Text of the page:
HomeSipWhiskeyWhiskey & Vinyl: Blue Note Juke Joint Uncut and Miles Davis’ ‘Kind of Blue’

Whiskey & Vinyl: Blue Note Juke Joint Uncut and Miles Davis’ ‘Kind of Blue’

by Jim Casey
Whiskey Vinyl Blue Note Juke Joint Uncut Miles Davis Kind of Blue
(photo by Outsider)

We love to sip. We love to spin. And sometimes a bottle and album just beg to be paired together. Case in point: Blue Note Juke Joint Whiskey Uncut and Miles Davis’ Kind of Blue. Contrary to their monikers, neither will leave you blue. And if you’re not familiar with either the juice or the jazz, consider this your intro into a world of sensory delight. Of course, adding an Outsider cigar to the mix really rounds out the Whiskey & Vinyl experience.

Stick around for the highlights.

Blue Note Juke Joint Whiskey Uncut

  • Company: B.R. Distilling Company
  • Location: Memphis, TN
  • Distillery: Undisclosed in Kentucky
  • Style: Straight Bourbon Whiskey
  • Mash Bill: 70% corn, 21% rye, 9% malted barley
  • Age: 4 years
  • Proof: 120.2 (varies)
  • MSRP: $42
  • Full Review
photo by Outsider

The nose on this bottle of Blue Joint Uncut opens with light ethanol and fresh oak. After a three-minute breather, there’s a subtle waft of lemon-pepper and a whisper of sweet clove and brown sugar. The first sip delivers more oakiness and brown sugar with a bit of enjoyable proof heat. After chewing on it, light fruit emerges middle tongue, evoking an apple-cherry tart with a hint of cinnamon. It’s also a little lemon-buttery, both in terms of taste and mouthfeel, and has the slightest zing of sassafras root. The finish is medium with fleeting citrus and a touch of delightful cinnamon heat.

Very tasty. Damn affordable. And the perfect accompaniment while you spin some Miles.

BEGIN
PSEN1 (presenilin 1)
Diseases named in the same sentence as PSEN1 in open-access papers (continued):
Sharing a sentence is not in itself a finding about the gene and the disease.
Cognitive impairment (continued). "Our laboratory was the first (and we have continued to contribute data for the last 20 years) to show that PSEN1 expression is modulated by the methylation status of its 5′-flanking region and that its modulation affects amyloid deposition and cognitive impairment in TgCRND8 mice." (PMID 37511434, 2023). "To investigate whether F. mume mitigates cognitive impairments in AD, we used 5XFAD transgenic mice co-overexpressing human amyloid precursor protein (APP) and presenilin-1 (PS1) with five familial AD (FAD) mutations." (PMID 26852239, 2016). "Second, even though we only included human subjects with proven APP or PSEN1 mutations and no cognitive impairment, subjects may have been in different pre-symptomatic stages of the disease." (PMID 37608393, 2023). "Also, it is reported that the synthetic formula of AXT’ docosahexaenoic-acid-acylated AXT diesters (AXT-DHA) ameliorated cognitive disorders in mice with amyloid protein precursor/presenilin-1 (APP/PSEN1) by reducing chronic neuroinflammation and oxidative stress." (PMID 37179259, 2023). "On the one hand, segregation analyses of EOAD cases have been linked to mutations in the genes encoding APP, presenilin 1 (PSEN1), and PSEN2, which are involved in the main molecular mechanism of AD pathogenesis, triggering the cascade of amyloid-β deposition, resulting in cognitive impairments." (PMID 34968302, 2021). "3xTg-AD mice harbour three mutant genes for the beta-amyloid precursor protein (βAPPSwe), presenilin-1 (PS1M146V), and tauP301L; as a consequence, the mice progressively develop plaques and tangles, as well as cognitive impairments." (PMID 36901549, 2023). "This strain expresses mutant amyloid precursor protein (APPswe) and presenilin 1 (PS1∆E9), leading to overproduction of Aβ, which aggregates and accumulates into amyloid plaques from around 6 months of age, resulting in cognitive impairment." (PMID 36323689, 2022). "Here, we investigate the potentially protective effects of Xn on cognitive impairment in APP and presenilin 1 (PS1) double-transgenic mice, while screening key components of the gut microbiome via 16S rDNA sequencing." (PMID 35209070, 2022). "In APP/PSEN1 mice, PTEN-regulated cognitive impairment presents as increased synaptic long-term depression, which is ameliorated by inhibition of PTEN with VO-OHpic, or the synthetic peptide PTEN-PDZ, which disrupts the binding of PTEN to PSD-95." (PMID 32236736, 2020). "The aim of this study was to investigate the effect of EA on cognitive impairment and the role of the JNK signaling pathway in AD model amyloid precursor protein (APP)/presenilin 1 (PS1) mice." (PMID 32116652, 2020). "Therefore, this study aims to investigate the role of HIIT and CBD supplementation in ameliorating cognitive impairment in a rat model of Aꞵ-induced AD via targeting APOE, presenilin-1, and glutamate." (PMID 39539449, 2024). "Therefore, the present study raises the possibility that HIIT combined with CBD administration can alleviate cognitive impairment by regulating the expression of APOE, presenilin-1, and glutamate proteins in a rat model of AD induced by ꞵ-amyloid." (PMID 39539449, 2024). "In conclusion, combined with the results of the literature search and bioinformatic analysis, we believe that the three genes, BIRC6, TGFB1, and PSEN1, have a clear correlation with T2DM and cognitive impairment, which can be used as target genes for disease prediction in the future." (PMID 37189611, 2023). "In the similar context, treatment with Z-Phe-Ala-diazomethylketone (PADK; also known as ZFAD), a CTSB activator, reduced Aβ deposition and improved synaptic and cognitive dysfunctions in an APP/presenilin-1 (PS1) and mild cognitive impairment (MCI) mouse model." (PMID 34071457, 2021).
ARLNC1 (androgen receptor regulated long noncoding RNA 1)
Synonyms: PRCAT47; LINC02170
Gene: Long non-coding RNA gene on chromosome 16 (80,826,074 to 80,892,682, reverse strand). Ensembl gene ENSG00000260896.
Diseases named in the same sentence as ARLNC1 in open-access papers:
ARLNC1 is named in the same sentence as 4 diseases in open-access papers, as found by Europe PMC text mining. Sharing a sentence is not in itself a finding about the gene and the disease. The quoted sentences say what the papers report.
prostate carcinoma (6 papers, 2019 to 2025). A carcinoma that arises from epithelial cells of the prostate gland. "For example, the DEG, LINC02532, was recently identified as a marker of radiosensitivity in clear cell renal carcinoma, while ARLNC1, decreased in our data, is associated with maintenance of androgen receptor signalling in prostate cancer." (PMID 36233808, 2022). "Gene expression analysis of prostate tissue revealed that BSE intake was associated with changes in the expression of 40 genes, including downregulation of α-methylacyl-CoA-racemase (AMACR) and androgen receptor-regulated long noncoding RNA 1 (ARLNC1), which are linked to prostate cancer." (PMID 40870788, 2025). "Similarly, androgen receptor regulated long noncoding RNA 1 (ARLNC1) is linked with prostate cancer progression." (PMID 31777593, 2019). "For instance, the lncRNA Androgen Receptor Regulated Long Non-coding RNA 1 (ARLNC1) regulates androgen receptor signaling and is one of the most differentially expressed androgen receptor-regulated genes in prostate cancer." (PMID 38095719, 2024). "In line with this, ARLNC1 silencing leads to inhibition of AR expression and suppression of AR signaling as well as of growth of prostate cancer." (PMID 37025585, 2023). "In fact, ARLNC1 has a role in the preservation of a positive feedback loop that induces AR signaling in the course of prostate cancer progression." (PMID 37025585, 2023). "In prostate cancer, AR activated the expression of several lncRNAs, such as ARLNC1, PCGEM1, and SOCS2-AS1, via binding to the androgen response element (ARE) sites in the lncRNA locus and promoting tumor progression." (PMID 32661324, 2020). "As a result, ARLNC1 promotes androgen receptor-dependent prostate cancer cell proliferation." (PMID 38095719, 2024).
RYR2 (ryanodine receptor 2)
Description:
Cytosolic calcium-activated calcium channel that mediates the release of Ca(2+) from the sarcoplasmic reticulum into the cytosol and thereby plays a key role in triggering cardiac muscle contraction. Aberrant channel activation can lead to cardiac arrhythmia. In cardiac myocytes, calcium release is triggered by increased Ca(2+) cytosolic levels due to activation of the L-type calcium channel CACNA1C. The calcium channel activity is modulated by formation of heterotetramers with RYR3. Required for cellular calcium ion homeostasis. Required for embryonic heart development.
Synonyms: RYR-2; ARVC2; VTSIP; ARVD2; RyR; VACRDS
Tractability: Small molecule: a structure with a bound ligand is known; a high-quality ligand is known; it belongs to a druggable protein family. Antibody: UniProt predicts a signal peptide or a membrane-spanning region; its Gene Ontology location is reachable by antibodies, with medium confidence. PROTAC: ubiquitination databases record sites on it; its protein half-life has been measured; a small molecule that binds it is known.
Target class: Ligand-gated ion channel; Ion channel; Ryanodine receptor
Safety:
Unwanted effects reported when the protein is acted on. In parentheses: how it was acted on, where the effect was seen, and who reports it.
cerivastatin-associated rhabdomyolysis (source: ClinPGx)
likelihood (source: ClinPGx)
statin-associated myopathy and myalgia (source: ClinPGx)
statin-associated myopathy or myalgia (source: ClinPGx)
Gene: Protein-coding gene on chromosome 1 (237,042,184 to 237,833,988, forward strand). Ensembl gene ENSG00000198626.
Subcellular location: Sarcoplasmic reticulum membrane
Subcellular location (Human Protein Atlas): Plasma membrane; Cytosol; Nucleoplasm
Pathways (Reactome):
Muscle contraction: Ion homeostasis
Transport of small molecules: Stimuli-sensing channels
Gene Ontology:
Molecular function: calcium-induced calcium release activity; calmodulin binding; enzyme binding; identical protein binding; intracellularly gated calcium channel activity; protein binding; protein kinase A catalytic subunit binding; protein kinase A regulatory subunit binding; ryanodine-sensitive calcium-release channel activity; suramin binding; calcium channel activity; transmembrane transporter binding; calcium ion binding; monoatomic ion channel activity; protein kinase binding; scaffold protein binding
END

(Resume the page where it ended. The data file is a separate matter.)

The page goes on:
‘Kind of Blue’

photo by Outsider
  • Artist: Miles Davis
  • Year: 1959
  • Players: John Coltrane (tenor sax), Julian Adderley (alto sax), Bill Evans (piano), Paul Chambers (bass), James Cobb (drums), Wyn Kelly (piano)
  • RIAA: 5X Platinum

Not only is Miles Davis’ Kind of Blue generally regarded as one of the greatest jazz albums ever recorded, but it’s also one of the greatest albums ever recorded—across any genre. In fact, if you’re a newbie looking to dip your toes into the jazz waters, start with the trifecta of Kind of Blue, Getz/Gilberto (Stan Getz and João Gilberto), and Blue Train (John Coltrane). If you don’t like jazz after that, you never will.

Miles’ Kind of Blue is 45 minutes of magical modal music. The expert players, at Miles’ behest, embarked on a 5-song journey of melodic inventiveness based on scale improvisation, rather than harmonic chord changes. The end result has served as the soundtrack to candlelit dinners, party playlists, and jazz-geek gatherings.

Of course, it’s also ideal for late-night bourbon sipping. Sit back, sip, and enjoy the sounds of the simplistically sublime “So What,” the pensively perfect “Flamenco Sketches,” and the colorfully cool “Blue in Green,” with Coltrane’s fiery sax solo and Evans’ masterful piano play.